"Declaring one as universally superior is misleading to investors."

For investors interested in MLP exposure, there are potential advantages in both the ETF and ETN structures. ETNs eliminate tracking error; as debt securities, their performance is linked to that of an index. And if the underlying MLP securities appreciate significantly in value, the ETN structure may be more tax efficient than a similar ETF due to the preservation of effective pass-through status for investors.

Conversely, ETFs are not debt instruments and are not subject to the issuer's credit risk. While some investors gloss over the risk of default associated with ETNs, the fate of those who held Lehman ETNs in 2008 serves as a cautionary tale. Moreover, for investors focusing on after-tax yield, the treatment of distributions is generally more favorable (from a tax perspective) under the ETF structure. If the underlying MLP securities depreciate or stay relatively flat, the advantageous tax treatment of distributions will offset any potential drawbacks related to the creation of a deferred tax asset or liability.

It's also worth noting that there is some risk to the current tax treatment of MLP ETNs. MLPs generate unrelated business taxable income ("UBTI"), which is why investors generally don't hold MLPs in a tax-deferred account. Under current tax law, ETNs linked to MLP indexes are treated as if they do not generate UBTI, but the IRS hasn't issued a formal opinion on this somewhat gray area of the code. That's not to say that a crackdown is coming, but it's certainly a possibility.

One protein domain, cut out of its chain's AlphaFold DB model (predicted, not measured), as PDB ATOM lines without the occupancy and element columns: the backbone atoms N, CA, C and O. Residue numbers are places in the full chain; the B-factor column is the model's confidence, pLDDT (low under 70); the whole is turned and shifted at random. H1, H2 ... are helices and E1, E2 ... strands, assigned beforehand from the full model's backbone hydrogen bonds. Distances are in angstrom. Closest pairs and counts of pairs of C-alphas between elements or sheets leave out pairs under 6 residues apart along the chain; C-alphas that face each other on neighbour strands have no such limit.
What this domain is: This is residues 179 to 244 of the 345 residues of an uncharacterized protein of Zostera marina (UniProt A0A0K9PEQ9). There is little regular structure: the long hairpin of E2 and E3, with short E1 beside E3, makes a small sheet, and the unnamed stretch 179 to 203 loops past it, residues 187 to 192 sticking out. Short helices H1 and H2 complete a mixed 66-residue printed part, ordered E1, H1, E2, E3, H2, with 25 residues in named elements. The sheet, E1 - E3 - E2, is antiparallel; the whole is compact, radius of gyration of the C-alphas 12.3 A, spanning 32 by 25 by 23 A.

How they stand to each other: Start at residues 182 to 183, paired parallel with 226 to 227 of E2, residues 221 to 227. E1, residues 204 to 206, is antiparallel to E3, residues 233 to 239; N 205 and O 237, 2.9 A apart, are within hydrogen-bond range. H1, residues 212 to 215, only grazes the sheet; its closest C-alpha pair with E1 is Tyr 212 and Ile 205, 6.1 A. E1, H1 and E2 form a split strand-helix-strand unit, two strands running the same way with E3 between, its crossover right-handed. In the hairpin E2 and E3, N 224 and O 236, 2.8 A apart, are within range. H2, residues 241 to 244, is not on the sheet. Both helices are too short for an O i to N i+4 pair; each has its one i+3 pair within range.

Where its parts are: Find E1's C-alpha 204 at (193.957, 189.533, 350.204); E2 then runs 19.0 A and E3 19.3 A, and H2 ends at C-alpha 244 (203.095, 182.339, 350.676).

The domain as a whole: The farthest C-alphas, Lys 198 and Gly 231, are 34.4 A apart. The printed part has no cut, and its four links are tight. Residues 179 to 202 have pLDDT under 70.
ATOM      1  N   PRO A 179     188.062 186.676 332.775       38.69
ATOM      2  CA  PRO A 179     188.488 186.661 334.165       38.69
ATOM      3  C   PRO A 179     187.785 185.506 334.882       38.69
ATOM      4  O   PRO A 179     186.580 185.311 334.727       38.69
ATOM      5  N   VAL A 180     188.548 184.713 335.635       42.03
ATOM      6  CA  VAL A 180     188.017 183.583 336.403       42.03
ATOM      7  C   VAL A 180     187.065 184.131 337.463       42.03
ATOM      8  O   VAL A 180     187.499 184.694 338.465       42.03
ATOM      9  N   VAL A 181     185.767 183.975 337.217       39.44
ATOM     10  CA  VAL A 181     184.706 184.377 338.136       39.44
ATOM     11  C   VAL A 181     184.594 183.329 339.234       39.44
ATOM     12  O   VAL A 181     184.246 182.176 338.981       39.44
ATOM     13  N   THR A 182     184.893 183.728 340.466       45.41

So there are potential benefits and drawbacks to both the ETF and ETN structure, and declaring one as universally superior is misleading to investors. "There are different markets for different investors," says Kenny Feng, president and CEO of Alerian. "Alerian's objective is providing information and product access to the MLP space."

Related Articles

Get Our Streetwise Reports Newsletter Free

A valid email address is required to subscribe